- Silicon Valley's 19 Coolest Places to Work
- Is Windows 8 Development Worth the Trouble?
- 8 Books Every IT Leader Should Read This Year
- 10 Hot Hadoop Startups to Watch
Network World - The Federal Trade Commission is warning that phishers and other scammers may target taxpayers looking to collect their economic-stimulus rebate checks from the IRS.
Phone calls or e-mails seeking Social Security numbers, bank account numbers and other personal information should be ignored, the FTC says, because government agencies don't collect such information via telephone or e-mail.
People who receive such contact can report it to the IRS at firstname.lastname@example.org or to the Social Security Administration at 1-800-772-1213.
The FTC says phishers will use the data gained via phony calls and e-mails to steal identities for monetary gain. The e-mails may include links to official-looking but phony Web sites where victims will be asked to submit personal information.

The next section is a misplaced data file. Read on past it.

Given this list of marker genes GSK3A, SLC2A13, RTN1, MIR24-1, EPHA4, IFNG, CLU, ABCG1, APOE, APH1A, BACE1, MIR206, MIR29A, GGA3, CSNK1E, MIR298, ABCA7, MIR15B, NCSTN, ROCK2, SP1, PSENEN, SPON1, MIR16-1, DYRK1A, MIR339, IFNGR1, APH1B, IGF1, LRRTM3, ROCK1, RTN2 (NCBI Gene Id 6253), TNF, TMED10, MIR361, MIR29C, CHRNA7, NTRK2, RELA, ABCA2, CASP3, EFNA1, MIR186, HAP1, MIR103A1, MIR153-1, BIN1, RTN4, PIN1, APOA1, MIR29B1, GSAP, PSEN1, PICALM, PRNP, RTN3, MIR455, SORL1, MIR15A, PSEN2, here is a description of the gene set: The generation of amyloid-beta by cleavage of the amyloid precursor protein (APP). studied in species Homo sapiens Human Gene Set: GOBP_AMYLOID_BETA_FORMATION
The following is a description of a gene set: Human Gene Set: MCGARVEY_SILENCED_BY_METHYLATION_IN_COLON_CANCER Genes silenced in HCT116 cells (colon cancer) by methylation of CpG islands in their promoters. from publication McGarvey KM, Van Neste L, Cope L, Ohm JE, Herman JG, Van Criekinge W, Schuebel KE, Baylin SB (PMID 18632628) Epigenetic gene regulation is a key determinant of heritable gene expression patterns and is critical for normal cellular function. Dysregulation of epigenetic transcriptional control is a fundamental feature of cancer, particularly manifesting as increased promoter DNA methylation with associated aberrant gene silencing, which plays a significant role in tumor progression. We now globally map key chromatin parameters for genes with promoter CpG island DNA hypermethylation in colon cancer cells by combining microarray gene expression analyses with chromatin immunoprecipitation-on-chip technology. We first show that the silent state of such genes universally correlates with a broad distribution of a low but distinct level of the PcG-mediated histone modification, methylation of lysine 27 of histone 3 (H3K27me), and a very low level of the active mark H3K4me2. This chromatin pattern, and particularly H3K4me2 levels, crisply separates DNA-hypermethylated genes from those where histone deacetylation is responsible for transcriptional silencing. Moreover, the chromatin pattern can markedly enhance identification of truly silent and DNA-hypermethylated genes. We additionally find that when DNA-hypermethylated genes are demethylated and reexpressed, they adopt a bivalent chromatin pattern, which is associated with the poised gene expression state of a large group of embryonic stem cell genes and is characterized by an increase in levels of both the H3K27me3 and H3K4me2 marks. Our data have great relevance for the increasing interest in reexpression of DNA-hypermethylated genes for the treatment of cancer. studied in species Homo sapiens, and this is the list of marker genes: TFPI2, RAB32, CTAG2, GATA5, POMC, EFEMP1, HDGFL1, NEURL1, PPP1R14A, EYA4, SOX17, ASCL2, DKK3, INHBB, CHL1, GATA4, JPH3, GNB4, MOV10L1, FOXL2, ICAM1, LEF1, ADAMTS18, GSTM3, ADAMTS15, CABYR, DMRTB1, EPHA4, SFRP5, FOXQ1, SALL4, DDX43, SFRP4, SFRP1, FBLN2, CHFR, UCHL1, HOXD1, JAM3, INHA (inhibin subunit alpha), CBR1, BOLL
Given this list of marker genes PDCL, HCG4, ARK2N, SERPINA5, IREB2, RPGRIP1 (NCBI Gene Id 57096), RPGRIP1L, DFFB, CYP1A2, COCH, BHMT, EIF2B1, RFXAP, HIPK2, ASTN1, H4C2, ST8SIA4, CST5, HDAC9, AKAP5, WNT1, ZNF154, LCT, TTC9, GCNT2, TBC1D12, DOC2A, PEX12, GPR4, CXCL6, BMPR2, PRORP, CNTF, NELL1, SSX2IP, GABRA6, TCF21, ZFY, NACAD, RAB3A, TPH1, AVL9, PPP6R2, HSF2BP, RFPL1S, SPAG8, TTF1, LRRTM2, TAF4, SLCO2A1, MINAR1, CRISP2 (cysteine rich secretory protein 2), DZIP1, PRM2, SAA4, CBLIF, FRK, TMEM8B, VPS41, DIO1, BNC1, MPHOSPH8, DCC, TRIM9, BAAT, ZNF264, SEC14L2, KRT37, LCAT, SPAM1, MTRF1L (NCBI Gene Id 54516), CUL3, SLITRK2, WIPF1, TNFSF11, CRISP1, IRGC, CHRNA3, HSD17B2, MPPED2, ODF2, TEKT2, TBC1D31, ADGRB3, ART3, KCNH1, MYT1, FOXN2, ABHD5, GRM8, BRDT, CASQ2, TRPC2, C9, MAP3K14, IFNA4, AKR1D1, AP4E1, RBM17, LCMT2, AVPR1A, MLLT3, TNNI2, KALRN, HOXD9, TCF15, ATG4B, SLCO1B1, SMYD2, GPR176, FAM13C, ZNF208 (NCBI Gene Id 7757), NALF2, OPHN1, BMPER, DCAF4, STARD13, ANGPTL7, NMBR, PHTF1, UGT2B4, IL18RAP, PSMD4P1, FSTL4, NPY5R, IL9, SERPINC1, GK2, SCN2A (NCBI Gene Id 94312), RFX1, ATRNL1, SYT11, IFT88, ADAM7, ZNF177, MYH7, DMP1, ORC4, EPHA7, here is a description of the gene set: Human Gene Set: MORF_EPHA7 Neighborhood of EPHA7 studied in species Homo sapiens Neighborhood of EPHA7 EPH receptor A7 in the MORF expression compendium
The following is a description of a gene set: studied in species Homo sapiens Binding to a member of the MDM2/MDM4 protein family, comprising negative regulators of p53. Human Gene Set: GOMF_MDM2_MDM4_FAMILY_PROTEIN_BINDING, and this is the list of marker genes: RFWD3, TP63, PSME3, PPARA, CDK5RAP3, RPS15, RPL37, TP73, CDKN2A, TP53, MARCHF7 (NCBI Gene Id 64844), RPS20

In another possible scenario, the link could be to a genuine Web site, but the act of clicking on it may install malware on a person's computer, the FTC says.
In order to claim a one-time stimulus payment, people who otherwise don't have to file tax returns will have to do so. That means many people who are unfamiliar with IRS procedures will be dealing with the system and may be particularly vulnerable to scams like these.
The government has started mailing out 130 million letters to taxpayers eligible for the stimulus payments that are meant to encourage consumer spending and blunt the chances of a recession.
Read more about security in Network World's Security section.